Probably the best way to get the best out of their star players, new signings, and to keep the balance in the team somewhat similar to last season. A midfield three with Alonso holding behind Modric and Kroos would allow both the German and the Croatian to push on forward at times, safe in the knowledge that they always have Alonso behind them to cover. In midfield this is probably the best option if Di Maria and Khedira both get sold. The front three would then see Benzema sacrificed for James, with the Colombian starting from the right and Ronaldo from the left, and Bale replacing the Frenchman in the middle. Bale has played centrally before, for Tottenham, and did extremely well. He’s got the physical attributes such as pace, balance and strength and is a better choice than Ronaldo, since the Portuguese superstar thrives on attacking defences at full speed or to make diagonal runs between the opposition right-back and centre-back. There is also the risk that it would be easier to mark him out of games, rather than Bale who is more willing to make runs without the ball. Bale wouldn’t act like a Peter Crouch though, he would be very mobile and the front three would constantly move around the final third to interchange with each other. It could possibly be a very fluid front three, with them swapping positions regularly.

However, a problem would occur defensively with the wide-forwards not known for their defensive work rate. James, like Ronaldo, is a ‘luxury’ player, a player who is so good in an attacking sense that he can be ‘saved’ from normal defensive duties due to his quality in attack. Most teams can’t afford a luxury player, but last season Real could thanks to Di Maria. Despite the quality of the centre-midfielders, neither is capable of covering the same kind of distance as the Argentinian and therefore it would be difficult for Real to use this system. A player like Khedira would be perfect for this system to help cover space and allow more freedom to James and Ronaldo, but he also looks likely to leave the club this summer. Ronaldo is so unbelievably good going forward that he makes up for his defensive shortcomings, and when you regularly score 50+ goals it’s justified, but James is not on that level yet so he will have to alter his game a bit and work harder defensively in order to make this system work, but that is not too much to ask of a player. An alternative could be to play James as a ‘false 9’, but the risk is that he would be ‘bullied’ by centre-backs.
The big downside with this system is that Karim Benzema would miss out. He improved last year and it would not be fair on him to be left out, but it might have to happen for the team to work after the new signings.

It would then look like this:


OPTION THREE – go with a back-three

We have previously written about the recent trend of playing with a back-three. As far as I know Ancelotti has never used a three-man-defence, so this is totally me speculating. The reason I’m putting it out there is that it would possibly suit a lot of their players. First of all, it would mean that the biggest centre-back talent in Europe would get in to the team. Raphael Varane has been back-up for Pepe and Ramos for a few years but is still the French national team’s number one centre-back. He enjoyed a good World Cup, but needs to play regularly to continue his development. A back-three with Varane, Pepe and Ramos would possibly be terrific and with Carvajal and Marcelo as wing-backs the defence would remain hard to break down. Both wing-backs would also be very attacking, particularly Marcelo, who always is a threat going forward but also a bit of a risk defensively. In this system, he would always have Ramos covering behind him, safe in the knowledge that Pepe and Varane would then shuffle across to cover him. In midfield, Kroos and Modric would be responsible for controlling the tempo of the game, keeping possession and to feed the front three. James would act like a number 10 in front of them, and behind Bale and Ronaldo to complete a trio which would be extremely dangerous. Still, Benzema wouldn’t be in the team, but Real play so many matches that he would still get plenty of games, which is also the case in the 4-3-3 of course.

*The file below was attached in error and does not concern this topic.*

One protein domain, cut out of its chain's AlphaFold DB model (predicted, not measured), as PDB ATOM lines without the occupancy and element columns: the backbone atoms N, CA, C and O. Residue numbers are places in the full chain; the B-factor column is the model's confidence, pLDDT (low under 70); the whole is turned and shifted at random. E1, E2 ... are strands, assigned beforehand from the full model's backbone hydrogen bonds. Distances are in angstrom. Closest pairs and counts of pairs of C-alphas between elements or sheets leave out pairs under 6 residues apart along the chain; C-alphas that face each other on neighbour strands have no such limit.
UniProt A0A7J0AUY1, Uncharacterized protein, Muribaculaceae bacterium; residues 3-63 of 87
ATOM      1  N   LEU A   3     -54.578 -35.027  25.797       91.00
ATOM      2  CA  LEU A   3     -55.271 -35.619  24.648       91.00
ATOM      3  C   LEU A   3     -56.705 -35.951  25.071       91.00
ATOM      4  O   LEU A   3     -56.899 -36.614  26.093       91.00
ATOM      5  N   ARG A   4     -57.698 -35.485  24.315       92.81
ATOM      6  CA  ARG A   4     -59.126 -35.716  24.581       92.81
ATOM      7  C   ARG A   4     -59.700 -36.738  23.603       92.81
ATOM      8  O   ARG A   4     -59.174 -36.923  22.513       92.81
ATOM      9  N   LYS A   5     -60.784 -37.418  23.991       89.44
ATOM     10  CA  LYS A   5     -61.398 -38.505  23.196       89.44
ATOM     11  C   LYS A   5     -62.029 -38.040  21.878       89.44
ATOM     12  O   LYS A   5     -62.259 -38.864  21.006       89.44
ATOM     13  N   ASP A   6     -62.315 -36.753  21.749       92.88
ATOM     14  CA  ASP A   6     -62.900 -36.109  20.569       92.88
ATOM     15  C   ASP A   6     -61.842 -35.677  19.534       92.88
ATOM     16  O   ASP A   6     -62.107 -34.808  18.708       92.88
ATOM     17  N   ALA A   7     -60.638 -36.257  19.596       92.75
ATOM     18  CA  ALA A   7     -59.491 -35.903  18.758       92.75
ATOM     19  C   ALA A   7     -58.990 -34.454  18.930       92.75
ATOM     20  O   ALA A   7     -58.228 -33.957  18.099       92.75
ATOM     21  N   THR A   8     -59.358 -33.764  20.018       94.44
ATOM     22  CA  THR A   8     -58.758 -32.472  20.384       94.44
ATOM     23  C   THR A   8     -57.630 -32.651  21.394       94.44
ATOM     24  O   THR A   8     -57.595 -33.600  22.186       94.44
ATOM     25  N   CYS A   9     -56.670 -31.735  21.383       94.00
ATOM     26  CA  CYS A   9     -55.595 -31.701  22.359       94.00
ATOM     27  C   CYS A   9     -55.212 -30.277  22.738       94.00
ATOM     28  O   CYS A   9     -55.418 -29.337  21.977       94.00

This system might provide Real with a better balance, it would allow James and Kroos to play in their best positions, Varane would get more games, it would suit the full-backs/wing-backs they’ve already got and Bale and Ronaldo would be in good counter-attacking positions as well as being able to move around the final third freely when in possession.

It would then look like this:



Real Madrid have signed two excellent footballers, but their inclusion in the team will affect the balance of the side. With Angel Di Maria, their tactically most important player from last season, seemingly on his way out of the club, Carlo Ancelotti will have to start all over again to find the correct balance. There is plenty of options available to the Italian and it will be extremely interesting to see which he decides to use. Real Madrid have got a brilliant group of players that no club in World football can better, but, ironically, that might prove to be their problem next season. Balance in the side and a well-functioning team is often more important than having the best individuals, but Real looks to have chosen the latter.

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All formations have been worked out in the event of Angel Di Maria leaving Real Madrid this summer.